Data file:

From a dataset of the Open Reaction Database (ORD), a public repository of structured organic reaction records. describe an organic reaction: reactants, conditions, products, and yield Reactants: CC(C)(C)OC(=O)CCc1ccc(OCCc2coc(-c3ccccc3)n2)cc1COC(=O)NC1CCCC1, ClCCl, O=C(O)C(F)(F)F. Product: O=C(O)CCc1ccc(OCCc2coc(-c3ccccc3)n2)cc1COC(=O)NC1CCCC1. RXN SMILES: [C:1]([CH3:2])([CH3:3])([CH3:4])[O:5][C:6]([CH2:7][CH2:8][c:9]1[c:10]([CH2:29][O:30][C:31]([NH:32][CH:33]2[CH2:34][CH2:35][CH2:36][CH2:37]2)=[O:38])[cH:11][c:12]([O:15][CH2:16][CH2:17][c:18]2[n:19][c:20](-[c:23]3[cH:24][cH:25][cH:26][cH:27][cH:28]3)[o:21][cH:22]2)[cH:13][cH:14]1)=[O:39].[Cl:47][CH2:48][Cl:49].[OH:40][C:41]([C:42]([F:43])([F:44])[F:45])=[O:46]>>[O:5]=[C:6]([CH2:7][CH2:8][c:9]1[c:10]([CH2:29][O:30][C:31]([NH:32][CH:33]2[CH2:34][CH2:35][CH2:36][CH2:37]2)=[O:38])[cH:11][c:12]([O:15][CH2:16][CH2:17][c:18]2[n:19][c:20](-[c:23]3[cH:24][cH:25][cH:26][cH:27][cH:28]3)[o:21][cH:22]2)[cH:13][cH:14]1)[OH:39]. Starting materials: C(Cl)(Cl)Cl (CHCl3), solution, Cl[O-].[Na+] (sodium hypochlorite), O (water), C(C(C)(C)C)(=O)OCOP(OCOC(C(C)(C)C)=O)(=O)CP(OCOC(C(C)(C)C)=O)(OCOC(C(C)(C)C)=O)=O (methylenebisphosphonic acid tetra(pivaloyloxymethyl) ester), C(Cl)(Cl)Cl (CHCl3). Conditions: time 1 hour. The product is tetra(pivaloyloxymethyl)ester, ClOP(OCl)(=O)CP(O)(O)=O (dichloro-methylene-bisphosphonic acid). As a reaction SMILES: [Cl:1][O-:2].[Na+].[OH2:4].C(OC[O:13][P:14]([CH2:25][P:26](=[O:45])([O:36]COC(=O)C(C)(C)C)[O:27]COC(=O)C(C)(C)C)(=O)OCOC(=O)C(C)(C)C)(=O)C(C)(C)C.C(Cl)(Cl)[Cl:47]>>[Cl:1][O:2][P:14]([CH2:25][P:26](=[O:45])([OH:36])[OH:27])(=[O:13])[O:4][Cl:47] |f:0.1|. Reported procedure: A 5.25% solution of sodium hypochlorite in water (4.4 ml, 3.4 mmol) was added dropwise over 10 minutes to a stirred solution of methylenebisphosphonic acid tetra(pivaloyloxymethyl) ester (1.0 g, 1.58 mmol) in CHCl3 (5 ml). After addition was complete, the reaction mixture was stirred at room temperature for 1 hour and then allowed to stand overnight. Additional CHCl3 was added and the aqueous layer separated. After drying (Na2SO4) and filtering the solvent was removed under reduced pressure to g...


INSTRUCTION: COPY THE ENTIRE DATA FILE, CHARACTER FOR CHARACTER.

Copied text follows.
From a dataset of the Open Reaction Database (ORD), a public repository of structured organic reaction records. describe an organic reaction: reactants, conditions, products, and yield Reactants: CC(C)(C)OC(=O)CCc1ccc(OCCc2coc(-c3ccccc3)n2)cc1COC(=O)NC1CCCC1, ClCCl, O=C(O)C(F)(F)F. Product: O=C(O)CCc1ccc(OCCc2coc(-c3ccccc3)n2)cc1COC(=O)NC1CCCC1. RXN SMILES: [C:1]([CH3:2])([CH3:3])([CH3:4])[O:5][C:6]([CH2:7][CH2:8][c:9]1[c:10]([CH2:29][O:30][C:31]([NH:32][CH:33]2[CH2:34][CH2:35][CH2:36][CH2:37]2)=[O:38])[cH:11][c:12]([O:15][CH2:16][CH2:17][c:18]2[n:19][c:20](-[c:23]3[cH:24][cH:25][cH:26][cH:27][cH:28]3)[o:21][cH:22]2)[cH:13][cH:14]1)=[O:39].[Cl:47][CH2:48][Cl:49].[OH:40][C:41]([C:42]([F:43])([F:44])[F:45])=[O:46]>>[O:5]=[C:6]([CH2:7][CH2:8][c:9]1[c:10]([CH2:29][O:30][C:31]([NH:32][CH:33]2[CH2:34][CH2:35][CH2:36][CH2:37]2)=[O:38])[cH:11][c:12]([O:15][CH2:16][CH2:17][c:18]2[n:19][c:20](-[c:23]3[cH:24][cH:25][cH:26][cH:27][cH:28]3)[o:21][cH:22]2)[cH:13][cH:14]1)[OH:39]. Starting materials: C(Cl)(Cl)Cl (CHCl3), solution, Cl[O-].[Na+] (sodium hypochlorite), O (water), C(C(C)(C)C)(=O)OCOP(OCOC(C(C)(C)C)=O)(=O)CP(OCOC(C(C)(C)C)=O)(OCOC(C(C)(C)C)=O)=O (methylenebisphosphonic acid tetra(pivaloyloxymethyl) ester), C(Cl)(Cl)Cl (CHCl3). Conditions: time 1 hour. The product is tetra(pivaloyloxymethyl)ester, ClOP(OCl)(=O)CP(O)(O)=O (dichloro-methylene-bisphosphonic acid). As a reaction SMILES: [Cl:1][O-:2].[Na+].[OH2:4].C(OC[O:13][P:14]([CH2:25][P:26](=[O:45])([O:36]COC(=O)C(C)(C)C)[O:27]COC(=O)C(C)(C)C)(=O)OCOC(=O)C(C)(C)C)(=O)C(C)(C)C.C(Cl)(Cl)[Cl:47]>>[Cl:1][O:2][P:14]([CH2:25][P:26](=[O:45])([OH:36])[OH:27])(=[O:13])[O:4][Cl:47] |f:0.1|. Reported procedure: A 5.25% solution of sodium hypochlorite in water (4.4 ml, 3.4 mmol) was added dropwise over 10 minutes to a stirred solution of methylenebisphosphonic acid tetra(pivaloyloxymethyl) ester (1.0 g, 1.58 mmol) in CHCl3 (5 ml). After addition was complete, the reaction mixture was stirred at room temperature for 1 hour and then allowed to stand overnight. Additional CHCl3 was added and the aqueous layer separated. After drying (Na2SO4) and filtering the solvent was removed under reduced pressure to g...